• He was careful to maintain his dietary intake of magnesium. Despite this, his serum level began to decrease while his glucose level increased to 12.7mmol-26.6mmol. Significant increases in blood glucose were noted as early as 2 weeks following the discontinuation of supplements. One month following cessation of supplement, magnesium level was 0.84. The following month it was 0.8.

Case #3

  • Female – 39 years old with NIDDM for 11 years. Eight years following diagnosis, insulin was initiated. She was started with Humalog at mealtime and Humulin N at bedtime. The initial dosage was:
    • Breakfast 5uts
    • Lunch 4uts
    • Supper 5uts
    • Bedtime 8uts
  • Her blood glucose range upon initiation was 4.3mmol – 13.0mmol and A1c of 7.4%. Magnesium was not available at that time.
  • Six months post initiation, her blood glucose range was 3.9mmol – 10.6mmol, A1c 7.9% and magnesium 0.76.
  • Within the following 12 months, her insulin dosages were adjusted various times but total daily dosage increased a maximum of 5uts. Her blood glucose range was 7.1mmol – 12.6mmol, A1c 8.4% and magnesium 0.64. Magnesium rich foods were reviewed and introduced into her meal plan.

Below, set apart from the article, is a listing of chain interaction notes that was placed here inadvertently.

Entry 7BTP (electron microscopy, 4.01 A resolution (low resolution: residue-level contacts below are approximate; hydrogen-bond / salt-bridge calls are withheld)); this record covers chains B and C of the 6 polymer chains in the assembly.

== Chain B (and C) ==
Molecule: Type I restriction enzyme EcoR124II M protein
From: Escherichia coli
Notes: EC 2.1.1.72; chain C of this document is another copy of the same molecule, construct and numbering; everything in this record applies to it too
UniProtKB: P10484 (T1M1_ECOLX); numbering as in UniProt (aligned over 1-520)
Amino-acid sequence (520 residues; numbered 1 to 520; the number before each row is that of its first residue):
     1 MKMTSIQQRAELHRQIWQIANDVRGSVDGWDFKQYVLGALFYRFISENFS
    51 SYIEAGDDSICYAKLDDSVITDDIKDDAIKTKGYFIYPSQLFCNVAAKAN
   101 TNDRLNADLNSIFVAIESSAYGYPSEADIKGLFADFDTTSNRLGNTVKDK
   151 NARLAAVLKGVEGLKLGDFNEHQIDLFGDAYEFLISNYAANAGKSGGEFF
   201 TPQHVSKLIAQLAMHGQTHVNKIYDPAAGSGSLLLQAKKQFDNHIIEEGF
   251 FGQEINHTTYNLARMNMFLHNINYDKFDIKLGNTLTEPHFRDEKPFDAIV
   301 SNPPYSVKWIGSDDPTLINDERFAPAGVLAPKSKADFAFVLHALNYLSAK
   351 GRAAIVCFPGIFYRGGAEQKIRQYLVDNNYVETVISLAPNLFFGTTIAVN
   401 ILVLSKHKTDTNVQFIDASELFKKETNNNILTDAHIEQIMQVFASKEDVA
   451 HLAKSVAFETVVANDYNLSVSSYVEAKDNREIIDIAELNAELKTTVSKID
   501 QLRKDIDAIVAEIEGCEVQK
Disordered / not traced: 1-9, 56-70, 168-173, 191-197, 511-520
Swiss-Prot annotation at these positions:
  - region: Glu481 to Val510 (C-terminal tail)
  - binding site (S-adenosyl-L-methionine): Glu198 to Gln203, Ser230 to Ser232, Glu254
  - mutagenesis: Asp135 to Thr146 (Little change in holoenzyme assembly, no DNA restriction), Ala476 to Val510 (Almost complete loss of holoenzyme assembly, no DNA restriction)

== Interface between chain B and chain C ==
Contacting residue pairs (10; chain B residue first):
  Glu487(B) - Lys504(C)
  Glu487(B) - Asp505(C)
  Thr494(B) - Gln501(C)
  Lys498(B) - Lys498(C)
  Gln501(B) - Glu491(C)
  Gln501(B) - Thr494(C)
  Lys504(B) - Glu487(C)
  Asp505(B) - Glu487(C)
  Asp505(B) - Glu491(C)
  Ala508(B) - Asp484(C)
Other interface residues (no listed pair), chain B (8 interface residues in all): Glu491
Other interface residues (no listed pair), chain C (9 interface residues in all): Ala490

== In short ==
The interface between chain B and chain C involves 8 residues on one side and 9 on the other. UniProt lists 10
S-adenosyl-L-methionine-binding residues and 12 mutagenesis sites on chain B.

• Her control had taken a turn for the better 6 months following introduction of magnesium rich foods into her meal plan. Blood glucose range was 4.2mmol – 7.9mmol, A1c 6.8% and magnesium 0.74.
  • This improvement was achieved despite minimal changes with insulin. Her insulin was changed to Novolin to accommodate smaller adjustment amounts made possible with the Novolin Junior pen. Her regime at that point:
    • Breakfast 5.5uts
    • Lunch 6.5uts
    • Supper 5uts
    • Bedtime 9.5uts
  • Initially, her blood glucose levels were mildly elevated and magnesium levels slightly decreased. It may be due to only mild hyperglycemia that she was able to retain circulating magnesium more effectively than the previously cases.

This comes back to the posed question: Is nutritional intake of magnesium adequate treatment in the presence of uncontrolled hyperglycemia?

These are only 3 cases of many I’ve encountered with similar challenges. A common factor which continues to appear is with prolonged, severe hyperglycemia serum magnesium levels of less than 0.85 cannot effectively improve insulin uptake. Therefore, magnesium supplementation may be necessary for clients who have A1c greater than 9%.

About the Author

Patty Colombe has been a Registered Nurse for 19 years and for the past 13 years, has been in diabetes education. She currently works in Stephenville, NF. One of her projects has been working with their clinical dietitian to transform their rural DEC into a structured program which focuses on self-management.